“But also from a fuel security perspective, and that’s really more the focus of today’s session … as we look at this notion of resilience from a fuel perspective, there’s still the issue of fuel diversity, and there’s also the issue of fuel security …

“So when we look at this issue, do we have too much gas generation? That’s a question I get asked a lot … Now we don’t see a problem where we have too much, but we do see a call to action. We see some things that need to be addressed, and most of those are operational risks … But again, when you peel down the onion and look at these aspects of fuel security, there are things to address …’Are we recognizing those types of risks’ …

“But they’re also questions about how does price formation work in the capacity market, the interaction between State policy and the market, and certainly that issue’s front-and-center within the stakeholder process …

“When we talk about resilience, though, we’re looking beyond the individual unit performance … and we’re looking more at the operational risks that I’d mentioned before, driven by ‘What if something would happen on a pipeline where we have a couple units connected to that pipeline? Are we realizing that operational risk? Are we planning around that risk, and are we making sure that we’re stepping up to the plate, if you will, as an industry?’ …

“It’s saying, ‘Do we really look with our eyes wide open and say there are ways we can address it?’ … Instead of worrying and saying ‘Are we sure we’re secure?’ I think finding the problem and looking toward planning solutions is the way to go … I think it’s a different type of risk that we look at. So as we look at this resilience initiative which is the second tract, really it comes down to that issue of fuel security, fuel adequacy, and also a look at the way we address contingencies …”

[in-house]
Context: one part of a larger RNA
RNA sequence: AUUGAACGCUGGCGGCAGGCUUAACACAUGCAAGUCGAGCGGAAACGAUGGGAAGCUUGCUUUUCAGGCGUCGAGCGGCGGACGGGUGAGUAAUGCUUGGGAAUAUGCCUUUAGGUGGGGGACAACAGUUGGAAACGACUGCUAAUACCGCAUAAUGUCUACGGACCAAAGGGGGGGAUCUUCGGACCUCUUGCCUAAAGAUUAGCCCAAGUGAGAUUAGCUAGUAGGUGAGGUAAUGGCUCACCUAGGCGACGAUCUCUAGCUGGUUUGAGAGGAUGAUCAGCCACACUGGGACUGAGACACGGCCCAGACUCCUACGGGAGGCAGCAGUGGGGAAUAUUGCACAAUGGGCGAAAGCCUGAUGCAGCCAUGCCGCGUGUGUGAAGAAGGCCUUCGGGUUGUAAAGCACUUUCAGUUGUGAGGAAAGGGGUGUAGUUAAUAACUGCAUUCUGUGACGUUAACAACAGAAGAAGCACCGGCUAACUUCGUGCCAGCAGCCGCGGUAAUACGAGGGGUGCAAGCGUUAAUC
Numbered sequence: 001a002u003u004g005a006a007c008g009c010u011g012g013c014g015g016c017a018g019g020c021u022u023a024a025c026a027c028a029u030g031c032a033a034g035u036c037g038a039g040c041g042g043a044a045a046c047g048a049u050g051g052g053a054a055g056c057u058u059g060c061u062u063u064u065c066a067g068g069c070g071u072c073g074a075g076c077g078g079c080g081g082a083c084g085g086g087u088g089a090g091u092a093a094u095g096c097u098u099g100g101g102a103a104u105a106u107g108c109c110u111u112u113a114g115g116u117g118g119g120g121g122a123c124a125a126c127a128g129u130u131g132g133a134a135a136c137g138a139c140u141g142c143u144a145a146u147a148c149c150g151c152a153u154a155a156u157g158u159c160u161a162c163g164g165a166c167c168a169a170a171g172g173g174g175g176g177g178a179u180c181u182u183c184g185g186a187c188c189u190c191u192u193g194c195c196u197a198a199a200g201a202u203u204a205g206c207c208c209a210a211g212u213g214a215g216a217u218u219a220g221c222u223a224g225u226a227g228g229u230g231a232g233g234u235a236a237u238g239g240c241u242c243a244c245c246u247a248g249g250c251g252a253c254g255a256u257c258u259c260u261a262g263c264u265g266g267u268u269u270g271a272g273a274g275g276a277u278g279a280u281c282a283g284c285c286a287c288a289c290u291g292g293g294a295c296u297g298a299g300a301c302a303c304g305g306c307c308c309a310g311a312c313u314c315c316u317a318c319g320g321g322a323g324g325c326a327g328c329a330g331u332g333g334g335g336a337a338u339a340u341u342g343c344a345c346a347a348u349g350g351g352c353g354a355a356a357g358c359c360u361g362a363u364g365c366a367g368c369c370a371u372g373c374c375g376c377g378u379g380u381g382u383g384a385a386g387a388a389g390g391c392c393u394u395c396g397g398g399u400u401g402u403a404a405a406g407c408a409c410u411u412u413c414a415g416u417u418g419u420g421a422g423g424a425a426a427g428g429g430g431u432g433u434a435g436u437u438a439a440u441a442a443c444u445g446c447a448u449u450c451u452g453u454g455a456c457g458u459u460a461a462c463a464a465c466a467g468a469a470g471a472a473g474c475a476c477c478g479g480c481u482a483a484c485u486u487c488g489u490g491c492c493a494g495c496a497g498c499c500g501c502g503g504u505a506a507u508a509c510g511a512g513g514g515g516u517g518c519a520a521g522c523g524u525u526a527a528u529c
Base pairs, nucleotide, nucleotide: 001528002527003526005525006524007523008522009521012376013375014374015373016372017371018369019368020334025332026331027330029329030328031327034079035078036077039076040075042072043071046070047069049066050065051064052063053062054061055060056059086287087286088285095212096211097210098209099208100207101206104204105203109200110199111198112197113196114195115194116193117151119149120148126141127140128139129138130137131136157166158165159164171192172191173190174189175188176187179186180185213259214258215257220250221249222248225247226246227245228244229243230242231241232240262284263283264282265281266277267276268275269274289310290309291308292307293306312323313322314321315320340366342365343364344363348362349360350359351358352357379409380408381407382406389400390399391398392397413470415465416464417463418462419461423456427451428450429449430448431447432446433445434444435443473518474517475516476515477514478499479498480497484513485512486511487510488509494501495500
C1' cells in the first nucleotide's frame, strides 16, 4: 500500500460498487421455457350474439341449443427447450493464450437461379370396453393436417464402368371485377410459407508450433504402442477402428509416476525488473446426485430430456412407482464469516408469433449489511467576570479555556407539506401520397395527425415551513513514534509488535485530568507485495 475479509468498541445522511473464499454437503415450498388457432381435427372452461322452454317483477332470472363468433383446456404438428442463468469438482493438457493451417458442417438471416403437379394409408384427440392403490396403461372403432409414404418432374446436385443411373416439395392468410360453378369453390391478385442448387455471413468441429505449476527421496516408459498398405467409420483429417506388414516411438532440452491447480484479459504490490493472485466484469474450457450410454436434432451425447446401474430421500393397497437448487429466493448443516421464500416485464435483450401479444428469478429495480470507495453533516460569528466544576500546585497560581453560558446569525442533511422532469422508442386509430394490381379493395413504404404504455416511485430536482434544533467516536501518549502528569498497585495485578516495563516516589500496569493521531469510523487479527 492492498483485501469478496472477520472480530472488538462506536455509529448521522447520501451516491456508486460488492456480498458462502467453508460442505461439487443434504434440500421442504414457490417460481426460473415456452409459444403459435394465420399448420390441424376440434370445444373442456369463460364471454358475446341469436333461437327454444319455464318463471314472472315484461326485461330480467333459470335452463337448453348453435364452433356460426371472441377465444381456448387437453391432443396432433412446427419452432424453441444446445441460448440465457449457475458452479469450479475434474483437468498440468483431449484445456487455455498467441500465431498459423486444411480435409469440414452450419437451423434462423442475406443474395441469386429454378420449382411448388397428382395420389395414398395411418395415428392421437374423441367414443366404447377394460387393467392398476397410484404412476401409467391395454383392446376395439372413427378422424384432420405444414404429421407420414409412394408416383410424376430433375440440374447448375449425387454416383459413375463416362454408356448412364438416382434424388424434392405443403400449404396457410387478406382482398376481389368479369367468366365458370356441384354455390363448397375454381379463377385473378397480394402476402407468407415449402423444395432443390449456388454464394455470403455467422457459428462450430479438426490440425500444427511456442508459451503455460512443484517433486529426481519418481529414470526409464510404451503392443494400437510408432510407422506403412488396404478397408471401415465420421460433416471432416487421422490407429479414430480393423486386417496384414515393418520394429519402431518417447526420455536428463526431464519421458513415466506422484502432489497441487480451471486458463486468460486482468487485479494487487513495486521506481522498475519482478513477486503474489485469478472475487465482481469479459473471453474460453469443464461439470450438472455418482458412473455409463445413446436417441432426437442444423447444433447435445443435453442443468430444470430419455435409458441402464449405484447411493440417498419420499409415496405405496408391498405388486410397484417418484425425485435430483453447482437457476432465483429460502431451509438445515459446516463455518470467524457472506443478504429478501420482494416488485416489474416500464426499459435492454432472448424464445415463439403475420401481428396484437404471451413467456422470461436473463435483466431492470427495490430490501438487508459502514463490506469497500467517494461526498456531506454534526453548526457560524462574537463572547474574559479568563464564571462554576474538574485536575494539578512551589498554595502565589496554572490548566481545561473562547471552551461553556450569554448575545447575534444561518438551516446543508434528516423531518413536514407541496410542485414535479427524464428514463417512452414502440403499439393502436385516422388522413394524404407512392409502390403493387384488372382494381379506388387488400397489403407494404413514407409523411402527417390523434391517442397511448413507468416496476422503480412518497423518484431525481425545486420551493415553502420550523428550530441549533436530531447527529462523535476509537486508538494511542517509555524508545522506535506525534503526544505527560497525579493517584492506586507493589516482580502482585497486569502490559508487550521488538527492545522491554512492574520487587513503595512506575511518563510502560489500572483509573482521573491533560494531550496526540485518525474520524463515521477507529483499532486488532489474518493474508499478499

Nuclear capacity

Identifying it as the third major initiative, Ott addressed planned nuclear plant closings.

“Then there’s one last initiative, I think, that there’s a lot of questions that I get asked about, beyond the issue of resilience, capacity, market price formation. It comes down to the question of … resources that are facing economic challenges, looking potentially to retire. I get asked a lot ‘Will certain nuclear plants retire? You know, we fast-forward 10 years, will we look back with regret?’ That we, as a community, if all those units retire, destroyed useful life left.

“They (nuclear plants) have very good emission attributes … is there some missing piece there on valuation? I think that really gets down to something we haven’t looked at … in State regulatory processes and energy price formation.